Tag Archives: Dream Pop

Album of the Day: Death & Vanilla, “Are You A Dreamer?”

In songs that are saturated with warbling organ, glacial vibraphone, and a dazzling array of analog synths, Death & Vanilla pay earnest homage to the same sounds that influenced groups like Broadcast and Stereolab. And while ’60s psych pop, vintage soundtracks, and library music remain the touchstones on their third LP, Are You A Dreamer?, the results feel bigger and grander. If their previous albums were 16mm films, this one’s 35.

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White Noise Records is a Hub for Hong Kong’s DIY Underground

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Tfvsjs

“In Western culture, it’s almost a rite of passage to rebel—to join a band, to be an artist, is generally no big deal. That’s not Hong Kong’s reality,” explains Valentine Nixon, one half of New Zealand dream-pop sister duo Purple Pilgrims. “When it comes to experimental music, there is a general sense that people really mean what they’re saying. They’re living what they’re making, because it’s so far from social norms or acceptance. This often makes the art itself feel political, even when it’s not trying to be.” Nixon is speaking from experience here. Raised between New Zealand and Hong Kong by itinerant parents, some of her formative musical moments took place in Hong Kong’s underground, a landscape worlds removed from the image-obsessed Cantonese pop of the region’s glossy mainstream.

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Synthpop Crooner Warm Human Finds Clarity In Sobriety (and Canned Chicken)

Warm Human

“‘It’s canned chicken, ma!’”

That’s Meredith Johnston, aka Chicago synthpop songstress Warm Human, recalling a moment she witnessed at a diner in rural Wisconsin. After filming for a music video, she went to grab some food, and had been watching a family with grandkids, a cousin, parents, and a grandmother trade gifts out of the corner of her eye. At some point, one of the daughters slid a present wrapped in tissue paper across the table to the grandmother, who pulled out a mason jar. Inside the jar were what appeared to be guts, but was actually, well, canned chicken. Continue reading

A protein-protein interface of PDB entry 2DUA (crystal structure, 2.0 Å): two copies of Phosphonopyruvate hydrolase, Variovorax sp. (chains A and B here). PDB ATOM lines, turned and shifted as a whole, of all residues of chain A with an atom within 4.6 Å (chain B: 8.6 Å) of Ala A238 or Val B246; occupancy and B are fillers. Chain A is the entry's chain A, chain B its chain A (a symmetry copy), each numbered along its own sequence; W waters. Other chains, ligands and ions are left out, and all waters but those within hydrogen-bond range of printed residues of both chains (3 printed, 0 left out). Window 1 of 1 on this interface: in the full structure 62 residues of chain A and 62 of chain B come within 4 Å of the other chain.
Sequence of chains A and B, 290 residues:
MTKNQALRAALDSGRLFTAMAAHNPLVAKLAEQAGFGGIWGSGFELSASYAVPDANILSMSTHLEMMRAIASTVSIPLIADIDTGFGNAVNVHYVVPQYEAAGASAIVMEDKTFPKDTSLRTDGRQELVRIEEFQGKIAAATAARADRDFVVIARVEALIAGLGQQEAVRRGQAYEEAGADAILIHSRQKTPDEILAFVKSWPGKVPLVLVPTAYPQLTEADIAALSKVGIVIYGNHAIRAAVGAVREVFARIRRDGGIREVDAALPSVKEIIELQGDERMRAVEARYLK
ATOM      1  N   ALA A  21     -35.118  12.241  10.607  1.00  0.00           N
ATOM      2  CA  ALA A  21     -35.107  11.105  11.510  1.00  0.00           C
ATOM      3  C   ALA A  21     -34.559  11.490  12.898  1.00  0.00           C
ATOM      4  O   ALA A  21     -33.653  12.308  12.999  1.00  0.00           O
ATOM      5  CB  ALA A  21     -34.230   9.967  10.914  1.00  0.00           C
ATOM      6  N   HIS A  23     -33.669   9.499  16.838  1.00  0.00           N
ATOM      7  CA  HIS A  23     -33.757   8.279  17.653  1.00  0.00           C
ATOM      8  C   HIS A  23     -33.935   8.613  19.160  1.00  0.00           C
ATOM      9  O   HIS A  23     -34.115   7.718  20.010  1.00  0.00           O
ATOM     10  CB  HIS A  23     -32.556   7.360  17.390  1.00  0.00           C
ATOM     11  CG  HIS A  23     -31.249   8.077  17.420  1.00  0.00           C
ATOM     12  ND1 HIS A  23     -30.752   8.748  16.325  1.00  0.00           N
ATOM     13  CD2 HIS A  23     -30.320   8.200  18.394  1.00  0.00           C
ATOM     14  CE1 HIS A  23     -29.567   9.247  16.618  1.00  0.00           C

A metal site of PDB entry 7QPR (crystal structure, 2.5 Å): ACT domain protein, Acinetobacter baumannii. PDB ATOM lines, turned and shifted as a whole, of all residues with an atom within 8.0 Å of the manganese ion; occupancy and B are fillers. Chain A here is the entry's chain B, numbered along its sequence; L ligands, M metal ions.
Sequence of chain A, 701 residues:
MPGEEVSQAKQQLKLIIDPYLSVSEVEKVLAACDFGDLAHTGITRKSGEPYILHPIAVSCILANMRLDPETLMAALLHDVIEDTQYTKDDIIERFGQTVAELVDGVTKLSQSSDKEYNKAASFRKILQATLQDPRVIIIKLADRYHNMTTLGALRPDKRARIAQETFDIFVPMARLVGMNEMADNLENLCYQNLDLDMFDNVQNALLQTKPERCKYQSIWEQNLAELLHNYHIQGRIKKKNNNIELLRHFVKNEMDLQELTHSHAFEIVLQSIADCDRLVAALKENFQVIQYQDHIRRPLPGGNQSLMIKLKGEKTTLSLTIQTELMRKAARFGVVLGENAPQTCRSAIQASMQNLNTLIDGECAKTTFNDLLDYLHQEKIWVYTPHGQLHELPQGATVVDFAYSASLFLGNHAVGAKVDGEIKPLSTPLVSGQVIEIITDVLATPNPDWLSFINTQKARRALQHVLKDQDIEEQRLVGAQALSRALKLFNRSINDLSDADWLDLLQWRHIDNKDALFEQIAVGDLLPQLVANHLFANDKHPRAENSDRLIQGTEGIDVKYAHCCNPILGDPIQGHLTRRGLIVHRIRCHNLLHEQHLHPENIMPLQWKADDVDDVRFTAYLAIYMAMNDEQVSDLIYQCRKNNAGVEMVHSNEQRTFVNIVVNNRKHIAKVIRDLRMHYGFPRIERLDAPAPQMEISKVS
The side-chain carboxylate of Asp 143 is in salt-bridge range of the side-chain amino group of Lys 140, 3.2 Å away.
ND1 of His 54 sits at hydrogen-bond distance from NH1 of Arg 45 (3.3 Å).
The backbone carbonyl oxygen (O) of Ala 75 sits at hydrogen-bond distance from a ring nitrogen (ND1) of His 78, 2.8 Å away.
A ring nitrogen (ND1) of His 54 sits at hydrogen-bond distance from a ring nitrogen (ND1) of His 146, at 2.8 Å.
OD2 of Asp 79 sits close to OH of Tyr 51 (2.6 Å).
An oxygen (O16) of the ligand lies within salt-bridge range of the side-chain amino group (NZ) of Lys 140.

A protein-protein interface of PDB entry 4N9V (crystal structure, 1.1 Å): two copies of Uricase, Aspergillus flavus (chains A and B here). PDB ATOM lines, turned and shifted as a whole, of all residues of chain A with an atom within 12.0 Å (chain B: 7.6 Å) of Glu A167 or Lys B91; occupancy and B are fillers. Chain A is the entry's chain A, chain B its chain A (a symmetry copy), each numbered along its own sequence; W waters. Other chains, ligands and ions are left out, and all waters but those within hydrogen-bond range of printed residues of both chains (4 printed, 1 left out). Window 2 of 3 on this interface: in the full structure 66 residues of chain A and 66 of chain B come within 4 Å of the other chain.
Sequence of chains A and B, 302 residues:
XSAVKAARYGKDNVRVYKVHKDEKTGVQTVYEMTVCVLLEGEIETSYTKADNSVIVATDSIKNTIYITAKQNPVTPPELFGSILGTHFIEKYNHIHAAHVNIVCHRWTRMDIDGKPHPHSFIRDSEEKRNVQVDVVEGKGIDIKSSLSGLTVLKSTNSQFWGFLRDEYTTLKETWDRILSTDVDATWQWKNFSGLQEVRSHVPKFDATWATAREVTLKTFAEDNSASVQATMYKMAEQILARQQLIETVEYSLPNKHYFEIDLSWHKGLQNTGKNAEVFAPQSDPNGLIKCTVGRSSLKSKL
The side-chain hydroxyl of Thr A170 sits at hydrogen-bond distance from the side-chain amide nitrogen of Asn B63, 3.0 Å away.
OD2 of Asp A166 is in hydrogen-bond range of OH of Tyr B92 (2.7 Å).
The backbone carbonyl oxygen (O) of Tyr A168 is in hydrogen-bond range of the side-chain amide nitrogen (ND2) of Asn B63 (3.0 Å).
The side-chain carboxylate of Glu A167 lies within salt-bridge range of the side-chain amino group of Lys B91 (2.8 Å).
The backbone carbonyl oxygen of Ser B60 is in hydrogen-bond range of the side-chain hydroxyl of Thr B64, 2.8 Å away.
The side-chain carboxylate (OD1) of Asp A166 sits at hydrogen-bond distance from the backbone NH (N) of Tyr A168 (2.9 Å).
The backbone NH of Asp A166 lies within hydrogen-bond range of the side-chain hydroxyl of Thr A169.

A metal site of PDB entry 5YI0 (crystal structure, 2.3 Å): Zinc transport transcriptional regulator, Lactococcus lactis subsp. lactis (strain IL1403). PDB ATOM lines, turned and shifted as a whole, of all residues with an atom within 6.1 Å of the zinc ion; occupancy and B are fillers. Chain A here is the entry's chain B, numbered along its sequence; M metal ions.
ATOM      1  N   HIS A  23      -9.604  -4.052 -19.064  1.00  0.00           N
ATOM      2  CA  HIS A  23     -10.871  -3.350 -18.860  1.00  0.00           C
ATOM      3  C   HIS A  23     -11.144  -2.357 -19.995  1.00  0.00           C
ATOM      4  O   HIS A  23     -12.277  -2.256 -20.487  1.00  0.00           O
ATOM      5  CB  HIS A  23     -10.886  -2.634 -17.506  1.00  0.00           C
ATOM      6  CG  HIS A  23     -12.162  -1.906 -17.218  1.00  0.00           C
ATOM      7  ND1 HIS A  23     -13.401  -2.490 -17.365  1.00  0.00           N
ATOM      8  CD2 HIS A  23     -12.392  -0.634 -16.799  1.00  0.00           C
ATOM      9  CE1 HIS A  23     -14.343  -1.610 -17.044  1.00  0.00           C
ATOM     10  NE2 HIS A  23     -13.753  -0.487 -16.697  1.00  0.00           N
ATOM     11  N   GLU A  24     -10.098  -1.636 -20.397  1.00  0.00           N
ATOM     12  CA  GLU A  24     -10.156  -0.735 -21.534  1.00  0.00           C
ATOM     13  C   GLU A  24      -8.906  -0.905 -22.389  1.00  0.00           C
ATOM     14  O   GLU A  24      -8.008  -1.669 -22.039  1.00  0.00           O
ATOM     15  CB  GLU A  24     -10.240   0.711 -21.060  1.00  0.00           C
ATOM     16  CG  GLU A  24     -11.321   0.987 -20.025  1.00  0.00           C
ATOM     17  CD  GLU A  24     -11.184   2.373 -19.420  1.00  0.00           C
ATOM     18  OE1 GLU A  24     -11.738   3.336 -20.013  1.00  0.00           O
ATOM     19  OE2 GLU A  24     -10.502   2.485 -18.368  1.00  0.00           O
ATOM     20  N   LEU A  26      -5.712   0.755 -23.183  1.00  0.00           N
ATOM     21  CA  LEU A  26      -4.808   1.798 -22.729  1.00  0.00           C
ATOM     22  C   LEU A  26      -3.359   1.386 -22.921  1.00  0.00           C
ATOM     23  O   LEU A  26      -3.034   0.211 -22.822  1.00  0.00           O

Album of the Day: Living Hour, “Softer Faces”

Some dream pop invites escapism—prizing texture over melody, mood over message: after all, that’s kind of the nature of dreams, isn’t it? Winnipeg’s Living Hour have clearly mastered the auditory qualities of the genre, but use them to foreground honesty and vulnerability, rather than languid romanticism. Their second album, Softer Faces, then, represents a hyper-present vision of dream pop. Continue reading

Maria Somerville Makes Experimental Dream Pop Steeped In Irish Tradition

Maria Somerville

As a child, Maria Somerville routinely sat with her family in small, intimate circles. Here, she watched with widened eyes as her father and her uncles sung mystic traditional Irish ballads in impossible harmony. “Witnessing that raw emotion stuck with me,” Somerville remembers. “When you get a group of people singing unaccompanied, it’s incredibly powerful. There’s a real sense of connection.” Continue reading

10 Underground Acts Bringing Monterrey, Mexico’s Rich Musical Legacy Into The Future

 

Monterrey—Mexico’s third largest city, capital of the northern state of Nuevo León and the country’s beating financial heart—is a hotbed for underground punk, indie, and experimental music. Though not technically a border city, Monterrey’s proximity to the U.S. has enabled the same creative osmosis found in established sister cities like Tijuana and Ciudad Juárez, making the complexities of border identity a recurring theme in Northern Mexican regional music.

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Album of the Day: SRSQ,“Unreality”

We were first introduced to Kennedy Ashlyn as half of Them Are Us Too, the Bay Area dream-pop duo who built stunning and luxurious soundscapes that garnered more than a few comparisons to Cocteau Twins. (These comparisons were, at surface, fair, but failed to capture the pair’s uniqueness—the range of Ashlyn’s voice, the way she worked harmoniously with Cash Askew’s luminous guitar work, and so forth.) In the great tragedy of the Ghost Ship fire, Askew was lost to the world. There was a posthumous release, the lovely Amends, which offered a glimpse at how Them Are Us Too were growing before their time was cut short; they’d been a group with so much life in them. Ashlyn took time to mourn, and struck out on her own when she was ready with her solo project, SRSQ. Continue reading

On the Blissful Pop of “Perfect Shapes,” Madeline Kenney Breaks Free of Her Past

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Madeline Kenney by Cara Robbins

The cover art for Madeline Kenney’s sophomore album, Perfect Shapes, contains itself a literal perfect shape: the greenhouse windows in Brianna O’Brien’s acrylic painting are arranged in a Fibonacci sequence, behind which is lush greenery and the silhouette of Kenney herself, at peace amongst the plants.

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